Conway called Ellison in June 2002 to discuss a possible merger more than a year before Oracle made its buyout bid for PeopleSoft.
Before a packed courtroom here in the U.S. 9th District Court, Ellison said Conway proposed the merger discussions as the best way for PeopleSoft and Oracle to fend off competitive pressures from SAP AG as the dominant player in the business applications market.
"We thought we would be better able to compete if we joined forces," he said, adding that that at the time Ellison thought it was an "interesting idea."
Ellison said he told Conway that he needed more time to think about the deal. He then initiated discussions, which included Oracle President Safra Catz. The two companies subsequently held high-level talks on how to carry out a merger.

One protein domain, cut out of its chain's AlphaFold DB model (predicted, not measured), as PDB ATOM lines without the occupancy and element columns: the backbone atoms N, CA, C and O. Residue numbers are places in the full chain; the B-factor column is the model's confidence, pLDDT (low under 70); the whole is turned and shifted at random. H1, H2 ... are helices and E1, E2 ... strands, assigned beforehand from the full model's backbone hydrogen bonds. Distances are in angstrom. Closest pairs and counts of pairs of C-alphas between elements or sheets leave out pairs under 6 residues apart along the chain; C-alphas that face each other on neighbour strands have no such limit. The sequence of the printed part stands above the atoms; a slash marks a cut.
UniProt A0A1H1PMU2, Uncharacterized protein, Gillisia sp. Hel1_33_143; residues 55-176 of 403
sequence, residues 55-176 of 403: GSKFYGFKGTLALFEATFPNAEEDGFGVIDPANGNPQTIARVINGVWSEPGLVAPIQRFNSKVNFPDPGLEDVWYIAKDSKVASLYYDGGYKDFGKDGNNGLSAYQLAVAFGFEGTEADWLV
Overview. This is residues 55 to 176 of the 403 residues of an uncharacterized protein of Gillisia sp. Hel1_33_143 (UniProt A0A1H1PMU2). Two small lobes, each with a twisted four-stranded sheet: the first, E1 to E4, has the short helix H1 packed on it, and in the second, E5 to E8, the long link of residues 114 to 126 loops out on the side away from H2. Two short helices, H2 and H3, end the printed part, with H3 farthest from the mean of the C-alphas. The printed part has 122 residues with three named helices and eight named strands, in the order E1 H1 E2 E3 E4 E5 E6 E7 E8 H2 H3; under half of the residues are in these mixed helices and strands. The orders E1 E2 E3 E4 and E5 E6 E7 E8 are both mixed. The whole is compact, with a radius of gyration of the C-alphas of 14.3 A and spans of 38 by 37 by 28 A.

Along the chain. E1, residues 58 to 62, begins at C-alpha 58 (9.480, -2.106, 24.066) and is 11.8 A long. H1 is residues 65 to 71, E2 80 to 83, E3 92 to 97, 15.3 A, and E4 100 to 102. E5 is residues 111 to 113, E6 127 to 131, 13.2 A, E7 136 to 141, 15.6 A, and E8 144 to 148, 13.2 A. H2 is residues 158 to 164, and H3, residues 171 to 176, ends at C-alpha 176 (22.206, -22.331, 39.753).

Following these meetings, Ellison was convinced even more that this would be the "smart thing we could do to improve our business position," he said.
However, he could not accept Conways demand that the PeopleSoft executive run the applications group because Oracle would be the majority owner of the merged companies. Once these talks failed, it wasnt until the day that PeopleSoft announced its planned merger with J.D. Edwards that Oracle decided the time was right to make its tender offer.
Oracles legal team announced on Monday that it would not call Conway, who had been subpoenaed to appear on Tuesday. Before the trial started, Oracle attorneys predicted they would grill Conway for six hours, press reports said.